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I am creating an open source tool which leverages some XSLT stylesheets in order to do its work, which is transforming XML to Java code. One of the stylesheets that I want to use is licensed under LGPL v2.0. My tool will be license under the Apache License v2.0.

I read somewhere that if you link your Apache-licensed program to an LGPL library dynamically, it's ok. I see the link between my program and the stylesheet as dynamic, since it only depends on a filename and could easily be replaced with a different stylesheet by replacing a single file.

Can I infer from this that it's OK to use LGPL XSLT stylesheets or am I making an error in judgement here?

  • The file would be included in the nodejs package project directory

    • the package would be distributed through npmjs.org.
    • my own source files would be in lib/ (e.g. lib/transform.js), licensed under ASLv2.0.
    • the stylesheet would be in xslt/' (e.g.xslt/java/xml-to-java.xslt`) licensed under its original license (in this case LGPLv2.0).
    • the program does not provide an interface to change the used stylesheet, but the user has to go into the filesystem, look for the install directory of my package and manually replace the file with another if so desired.
  • The file provides essential functionality to the program

    • my own stylesheets convert to a format that this stylesheet understands
    • without it, I would have to provide a stylesheet with the same behavior (same input format, same output format).
    • So basically my program delegates the last transformation phase that is part of my program's behaviour.

To be clear: the file that I am trying to include into my package may retain its original license, I am only interested in adding its functionality to my program, because without it, my program loses so much of its functionality that it becomes useless. The reason I'm asking this question is that I want to distribute the file along with my project, because I would like my tool to work out of the box, not have the user download the xslt separately from the developers website.

  • Is the input format for the 3rd-party stylesheet a well-known format, or is it specific to that stylesheet? That is important to determine how closely related (in copyright terms) your work and that stylesheet are. – Bart van Ingen Schenau Jan 21 '15 at 9:32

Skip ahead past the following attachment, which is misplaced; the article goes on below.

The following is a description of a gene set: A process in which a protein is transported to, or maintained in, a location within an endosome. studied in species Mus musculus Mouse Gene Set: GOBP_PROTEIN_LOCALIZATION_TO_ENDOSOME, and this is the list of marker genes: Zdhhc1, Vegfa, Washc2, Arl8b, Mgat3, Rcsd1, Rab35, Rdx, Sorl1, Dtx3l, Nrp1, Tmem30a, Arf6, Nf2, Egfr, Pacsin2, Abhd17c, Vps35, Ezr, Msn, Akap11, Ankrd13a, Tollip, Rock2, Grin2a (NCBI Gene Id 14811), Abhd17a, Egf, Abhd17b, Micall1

• The input format is specific to that stylesheet. The only thing that is specific to my program and will not change, regardless of the used stylesheet, is the output format: Java. The input format is an XML-representation of the Java AST. This XML format and the transformation to Java takes quite a lot of work to develop, something I can avoid by using the stylesheet, which is my primary motivation for using it. – pancake Jan 21 '15 at 10:42
  • You might want to know why I don't make the transformation from my own XML format to Java in 1 go: because it's a complicated transformation and I use xspec to unit test the output. Since testing XML output using xspec is way easier than testing the Java output, I divided the process in two steps: xml -> intermediate representation (IR) and IR -> Java. I don't care about the IR format, I just want to create as few lines of code as possible to minimalize the occurence of bugs. I trust the stylesheet to have fewer bugs than something I create in the course of a week. – pancake Jan 21 '15 at 10:47
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The LGPL effectively requires that it must be possible for the user of your program to replace the LGPL-licensed parts with versions of his own and still have a functioning program (provided that the new versions are interface-compatible).

If your program reads the LGPL XSLT stylesheet as an external file at runtime (as in, the XSLT file is distributed as a separate file), then the requirement of user-replaceability has been fulfilled.
Furthermore, if your program only requires that there exists a file "foo.xslt" in a certain folder, then it can even be argued that the XSLT stylesheet is not actually part of your program but just mere data. In that case, the application and stylesheet are considered to be unrelated for copyright purposes.
Distributing them together means just that you are distributing an aggregation of multiple independent works.

  • "reads the LGPL XSLT stylesheet as an external file" is a bit vague. You could say the same about staticly-linked libraries. – Robert Harvey Jan 20 '15 at 19:28
  • @RobertHarvey: I have extended that statement, so it does not apply equally to static libraries. – Bart van Ingen Schenau Jan 20 '15 at 19:33
  • Thanks for responding! I have edited my question to add more information. When I apply your response (which is older than my last edit) the essential point is that I am distributing the LGPLv2.0 licensed stylesheet together*/*as part of a ASLv2.0 licensed program, which according to the stylesheet's license (LGPLv2.0) is NOT OK. – pancake Jan 21 '15 at 8:43
  • @pancake: LGPL does not forbid distribution together with other, non-copyleft, works. Otherwise all Linux distributions would have a problem. And it is presumed that the person who wants to replace/modify the LGPL parts has sufficient skill to locate the relevant files on the filesystem. – Bart van Ingen Schenau Jan 21 '15 at 13:46